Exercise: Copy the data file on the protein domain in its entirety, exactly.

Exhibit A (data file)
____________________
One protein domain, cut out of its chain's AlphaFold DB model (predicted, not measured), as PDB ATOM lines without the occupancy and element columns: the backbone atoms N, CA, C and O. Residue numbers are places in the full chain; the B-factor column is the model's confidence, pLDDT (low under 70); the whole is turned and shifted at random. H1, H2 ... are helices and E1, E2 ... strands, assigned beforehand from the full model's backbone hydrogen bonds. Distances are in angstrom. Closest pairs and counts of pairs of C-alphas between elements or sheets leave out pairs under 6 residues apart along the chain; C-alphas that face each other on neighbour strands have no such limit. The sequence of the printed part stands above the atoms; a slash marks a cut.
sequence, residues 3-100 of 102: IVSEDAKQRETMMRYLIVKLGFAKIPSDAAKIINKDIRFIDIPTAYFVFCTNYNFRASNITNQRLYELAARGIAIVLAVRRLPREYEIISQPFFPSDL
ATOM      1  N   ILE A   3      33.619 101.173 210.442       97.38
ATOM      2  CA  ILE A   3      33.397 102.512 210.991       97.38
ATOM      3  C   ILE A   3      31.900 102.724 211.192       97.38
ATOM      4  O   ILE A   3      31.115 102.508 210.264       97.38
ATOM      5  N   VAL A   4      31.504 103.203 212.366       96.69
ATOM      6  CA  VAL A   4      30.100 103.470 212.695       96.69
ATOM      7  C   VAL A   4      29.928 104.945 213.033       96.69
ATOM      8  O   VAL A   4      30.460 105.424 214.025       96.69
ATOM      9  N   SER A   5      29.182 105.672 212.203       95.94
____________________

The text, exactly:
One protein domain, cut out of its chain's AlphaFold DB model (predicted, not measured), as PDB ATOM lines without the occupancy and element columns: the backbone atoms N, CA, C and O. Residue numbers are places in the full chain; the B-factor column is the model's confidence, pLDDT (low under 70); the whole is turned and shifted at random. H1, H2 ... are helices and E1, E2 ... strands, assigned beforehand from the full model's backbone hydrogen bonds. Distances are in angstrom. Closest pairs and counts of pairs of C-alphas between elements or sheets leave out pairs under 6 residues apart along the chain; C-alphas that face each other on neighbour strands have no such limit. The sequence of the printed part stands above the atoms; a slash marks a cut.
sequence, residues 3-100 of 102: IVSEDAKQRETMMRYLIVKLGFAKIPSDAAKIINKDIRFIDIPTAYFVFCTNYNFRASNITNQRLYELAARGIAIVLAVRRLPREYEIISQPFFPSDL
ATOM      1  N   ILE A   3      33.619 101.173 210.442       97.38
ATOM      2  CA  ILE A   3      33.397 102.512 210.991       97.38
ATOM      3  C   ILE A   3      31.900 102.724 211.192       97.38
ATOM      4  O   ILE A   3      31.115 102.508 210.264       97.38
ATOM      5  N   VAL A   4      31.504 103.203 212.366       96.69
ATOM      6  CA  VAL A   4      30.100 103.470 212.695       96.69
ATOM      7  C   VAL A   4      29.928 104.945 213.033       96.69
ATOM      8  O   VAL A   4      30.460 105.424 214.025       96.69
ATOM      9  N   SER A   5      29.182 105.672 212.203       95.94